India generates 62 million tonnes of trash every year by its nearly 400 million people living in urban India, now the world’s third-largest garbage accumulator. The World Bank sees a 240 percent rise in it by 2026. Now hold your breath (pun intended), nearly 45 million tonnes of it is untreated. Put it this way, it amounts to nearly 3 million trucks which, if laid in a row would scale half the distance between the earth and the moon.

So let’s take a closer look at this mounting shit. Delhi and Mumbai  (10,000 tonnes of garbage every day) are obviously top of the heap but lesser towns are no less alarming. Ludhiana has crossed a 1,000 tonnes of waste a day and so has Nagpur or Indore. And all of this doesn’t include the industrial waste. Rapid economic growth, flight to cities, overcrowding, pathetic urban planning, corruption, all have taken a heavy toll.

Last month, Mumbai was wrapped in toxic smog for days. So bad was the air quality that schools were ordered close. It so happened that Deonar, one of Mumbai’s biggest landfills, had suddenly caught fire. It receives 5,000 tonnes of waste every day.

Bad news.

Deonar, Brihanmumbai Municipal Corporation (BMC) claims, would be shut down this year. The landfills in Gorai and Chincholi Bunder have already been closed due to over-use. Same is true of Mulund which is facing a closure.

In Delhi, the waste was dumped into four landfill sites. Three of the four landfills stopped working, so overflowing and hazardous, fire or otherwise, it were. These landfills were extended over 164 acres which is four times less than required area of 650 acres according to a 2011 report by the Central Pollution Control Board (CPCB). So bad is the situation that even some dhalaos can’t be emptied in the space of a week.

Bangalore onwards. Mandur, at 153 acres, is one of the most controversial landfills of the city. The entrance to the city was blocked by its residents in 2012. They claimed that landfill was poisoning the local water supplies.  Police intervened and dispersed the protestors who then went on a hunger strike. The state government finally intervened and ordered it to be closed.

In August 2012, more than 5,000 people, women, schoolchildren, kids, defied the police in Vilappil, a small village about 15km from Kerala’s captail, Thiruvananthapuram, to protest against a waste treatment plant. Again, the protest was on the contamination of the groundwater. Since then they have moved the Kerala High Court who have referred the matter to National Green Tribunal.

The story of these landfills is horrific in its own account. Not all garbage is collected—only 68 per cent of it by the municipal authorities. Only 28 percent of it is treated. There is no waste segregation system.  It means waste is burnt without separating biodegradable waste from non-biodegradable garbage. A lot of wet waste decomposes. It’s prime habitat for rodents and mosquitoes that spread malaria and dengue. We already know of the contaminated water. The stuff that rots catches fire. Rising smoke fill the air—half of which is deadly methane. Drains are blocked which cause floods. Air and water pollution leads to diseases and a great strain on health infrastructure. According to World Health Organisation (WHO), 22 types of diseases can be prevented in India if waste is managed well.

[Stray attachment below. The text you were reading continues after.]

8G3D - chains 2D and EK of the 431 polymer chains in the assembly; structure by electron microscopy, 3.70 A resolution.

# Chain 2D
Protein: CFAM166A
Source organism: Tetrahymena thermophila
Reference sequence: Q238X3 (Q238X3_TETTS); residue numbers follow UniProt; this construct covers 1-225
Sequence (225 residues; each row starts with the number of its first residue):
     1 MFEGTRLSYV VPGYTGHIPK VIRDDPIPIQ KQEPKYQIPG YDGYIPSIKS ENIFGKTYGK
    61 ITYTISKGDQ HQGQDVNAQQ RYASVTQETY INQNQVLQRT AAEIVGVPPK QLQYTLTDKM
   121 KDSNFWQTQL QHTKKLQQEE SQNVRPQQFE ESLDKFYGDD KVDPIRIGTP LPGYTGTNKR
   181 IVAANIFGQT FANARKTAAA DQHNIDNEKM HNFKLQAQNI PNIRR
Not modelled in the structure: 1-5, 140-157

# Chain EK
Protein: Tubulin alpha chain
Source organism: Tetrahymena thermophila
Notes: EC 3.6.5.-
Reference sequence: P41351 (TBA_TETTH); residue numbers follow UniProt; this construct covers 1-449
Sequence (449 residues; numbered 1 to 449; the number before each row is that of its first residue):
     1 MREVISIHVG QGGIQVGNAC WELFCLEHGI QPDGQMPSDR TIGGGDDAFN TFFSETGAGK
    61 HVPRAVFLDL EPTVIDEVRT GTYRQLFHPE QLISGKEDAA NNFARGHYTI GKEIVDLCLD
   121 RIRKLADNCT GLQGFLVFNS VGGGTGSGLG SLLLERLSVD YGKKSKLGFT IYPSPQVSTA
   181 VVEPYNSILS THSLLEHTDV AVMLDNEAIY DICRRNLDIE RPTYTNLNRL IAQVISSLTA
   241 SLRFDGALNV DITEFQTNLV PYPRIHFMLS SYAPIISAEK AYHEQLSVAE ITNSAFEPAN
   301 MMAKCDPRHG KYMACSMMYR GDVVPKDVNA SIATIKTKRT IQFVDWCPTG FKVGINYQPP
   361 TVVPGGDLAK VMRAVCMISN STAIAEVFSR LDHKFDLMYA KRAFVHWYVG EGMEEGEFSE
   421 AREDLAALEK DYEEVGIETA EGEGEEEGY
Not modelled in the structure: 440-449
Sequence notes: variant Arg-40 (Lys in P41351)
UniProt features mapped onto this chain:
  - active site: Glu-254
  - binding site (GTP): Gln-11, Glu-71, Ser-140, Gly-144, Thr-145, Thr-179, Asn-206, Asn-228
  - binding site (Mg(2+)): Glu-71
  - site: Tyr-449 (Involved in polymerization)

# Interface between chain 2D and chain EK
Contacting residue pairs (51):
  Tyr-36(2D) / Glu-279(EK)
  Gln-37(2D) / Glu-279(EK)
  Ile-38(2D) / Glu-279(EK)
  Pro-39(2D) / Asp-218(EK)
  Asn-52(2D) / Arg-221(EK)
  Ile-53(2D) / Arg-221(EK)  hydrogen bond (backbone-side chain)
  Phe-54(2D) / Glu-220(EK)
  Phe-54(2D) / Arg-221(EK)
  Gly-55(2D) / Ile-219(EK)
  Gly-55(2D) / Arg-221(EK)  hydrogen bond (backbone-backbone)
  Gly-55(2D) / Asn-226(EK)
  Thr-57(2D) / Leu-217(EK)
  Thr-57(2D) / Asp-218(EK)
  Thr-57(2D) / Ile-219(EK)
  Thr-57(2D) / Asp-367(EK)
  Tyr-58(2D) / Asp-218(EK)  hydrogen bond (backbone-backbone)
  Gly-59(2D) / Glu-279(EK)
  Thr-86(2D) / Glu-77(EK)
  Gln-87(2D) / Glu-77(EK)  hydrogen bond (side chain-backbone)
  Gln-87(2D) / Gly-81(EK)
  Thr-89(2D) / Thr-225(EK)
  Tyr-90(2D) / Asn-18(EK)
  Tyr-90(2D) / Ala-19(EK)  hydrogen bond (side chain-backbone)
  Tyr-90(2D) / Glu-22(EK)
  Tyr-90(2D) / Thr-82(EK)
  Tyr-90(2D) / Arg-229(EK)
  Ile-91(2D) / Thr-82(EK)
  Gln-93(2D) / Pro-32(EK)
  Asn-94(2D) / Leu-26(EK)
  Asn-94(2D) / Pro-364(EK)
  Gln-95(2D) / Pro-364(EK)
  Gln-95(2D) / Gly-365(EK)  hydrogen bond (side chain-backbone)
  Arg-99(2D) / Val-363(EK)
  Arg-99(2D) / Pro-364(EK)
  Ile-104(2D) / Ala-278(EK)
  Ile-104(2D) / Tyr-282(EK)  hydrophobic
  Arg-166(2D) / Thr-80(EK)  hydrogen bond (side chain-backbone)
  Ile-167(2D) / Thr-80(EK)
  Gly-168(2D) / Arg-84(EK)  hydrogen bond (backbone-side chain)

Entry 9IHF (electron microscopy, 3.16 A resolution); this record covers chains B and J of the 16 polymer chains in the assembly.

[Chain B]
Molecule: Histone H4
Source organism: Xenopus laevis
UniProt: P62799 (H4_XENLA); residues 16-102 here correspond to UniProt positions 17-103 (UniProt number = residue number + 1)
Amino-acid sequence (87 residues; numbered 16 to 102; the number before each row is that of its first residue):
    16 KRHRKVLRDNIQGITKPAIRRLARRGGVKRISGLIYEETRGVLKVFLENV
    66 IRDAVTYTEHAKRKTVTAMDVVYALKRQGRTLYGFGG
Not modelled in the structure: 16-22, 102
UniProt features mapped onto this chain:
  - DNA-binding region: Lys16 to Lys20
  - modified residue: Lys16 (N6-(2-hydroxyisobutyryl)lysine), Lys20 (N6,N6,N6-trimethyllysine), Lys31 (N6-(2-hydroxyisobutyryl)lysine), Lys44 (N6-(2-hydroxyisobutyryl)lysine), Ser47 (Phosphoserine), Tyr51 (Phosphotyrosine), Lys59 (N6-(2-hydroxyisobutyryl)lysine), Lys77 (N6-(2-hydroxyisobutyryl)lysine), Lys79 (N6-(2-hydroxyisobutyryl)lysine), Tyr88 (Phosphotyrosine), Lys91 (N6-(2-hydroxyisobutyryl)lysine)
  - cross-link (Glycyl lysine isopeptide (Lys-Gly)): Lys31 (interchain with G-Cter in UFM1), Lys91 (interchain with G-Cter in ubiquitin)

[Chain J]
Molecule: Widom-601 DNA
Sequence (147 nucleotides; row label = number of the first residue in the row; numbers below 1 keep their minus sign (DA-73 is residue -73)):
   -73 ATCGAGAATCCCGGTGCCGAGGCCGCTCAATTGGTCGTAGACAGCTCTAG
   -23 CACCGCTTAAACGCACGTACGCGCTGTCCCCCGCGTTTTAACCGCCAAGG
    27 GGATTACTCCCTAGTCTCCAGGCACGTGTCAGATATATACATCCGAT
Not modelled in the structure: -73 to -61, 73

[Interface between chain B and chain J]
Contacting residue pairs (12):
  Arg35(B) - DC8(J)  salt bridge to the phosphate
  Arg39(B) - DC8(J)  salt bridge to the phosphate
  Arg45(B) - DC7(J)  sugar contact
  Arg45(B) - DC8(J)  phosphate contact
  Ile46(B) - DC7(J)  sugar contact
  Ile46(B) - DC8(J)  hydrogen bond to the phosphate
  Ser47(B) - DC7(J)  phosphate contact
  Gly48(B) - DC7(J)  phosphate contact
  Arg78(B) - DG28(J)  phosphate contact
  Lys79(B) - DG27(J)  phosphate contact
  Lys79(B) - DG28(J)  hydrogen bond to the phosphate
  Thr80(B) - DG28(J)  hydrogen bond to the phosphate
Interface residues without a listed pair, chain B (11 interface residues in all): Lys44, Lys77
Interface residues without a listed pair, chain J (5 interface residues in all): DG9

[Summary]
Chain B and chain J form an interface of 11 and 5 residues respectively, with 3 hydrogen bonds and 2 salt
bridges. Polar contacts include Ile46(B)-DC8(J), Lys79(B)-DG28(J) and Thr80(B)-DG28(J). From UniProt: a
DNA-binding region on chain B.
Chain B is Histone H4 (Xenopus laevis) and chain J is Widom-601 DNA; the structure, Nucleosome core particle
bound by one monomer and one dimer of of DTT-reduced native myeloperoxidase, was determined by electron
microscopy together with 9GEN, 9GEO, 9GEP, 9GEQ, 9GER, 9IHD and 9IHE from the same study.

What’s worse, 50 percent of the biodegradable waste could be turned into compost which could support farming. Untapped waste could generate enough power to meet the demands of a small union territory like Pondicherry. Segregation could keep plastics, paper and glass apart. Plastic waste is a crucial fuel for energy plants.

Rules exist but are hardly enforced. For example, a rule states that “landfills should not be near habitations.” What’s near is undefined. So the Deonar site is less than a kilometer away from the nearest residential colony. The rules want scrap-dealers and rag-pickers to be stake-holders in the clean-up operation. But rag-pickers hardly have designated spaces to sort out the rubbish. There is no protective gear against hazardous dumps.

There are some admirable actions on the sidelines though. In Bangalore, there is a non-profit organization called Daily Dump which moves from door-to-door and advocate the waste segregation. They organize a “Trash Trail” which is a nine-hour “expedition” on foot and by van through the city’s waste fields.

Blaming authorities is convenient. The infrastructure has aged. Citizens have their hands soiled with blame too. Most still like to dump their waste away from home, rather than in front of it for easy pick-up.

The Modi government has set its sight on “Swachh Bharat Abhiyan (Clean India Mission). It aims to collect, process, dispose, recycle and generally manage the garbage in over 4000 Indian towns among other things. This ambitious scheme is of around $10 billion.

Just for facts, China and United States create a higher amount of waste than India. Organization for Economic Cooperation and Development (OECD) countries create half of world’s garbage. An average person creates waste of around three times his own weight each year.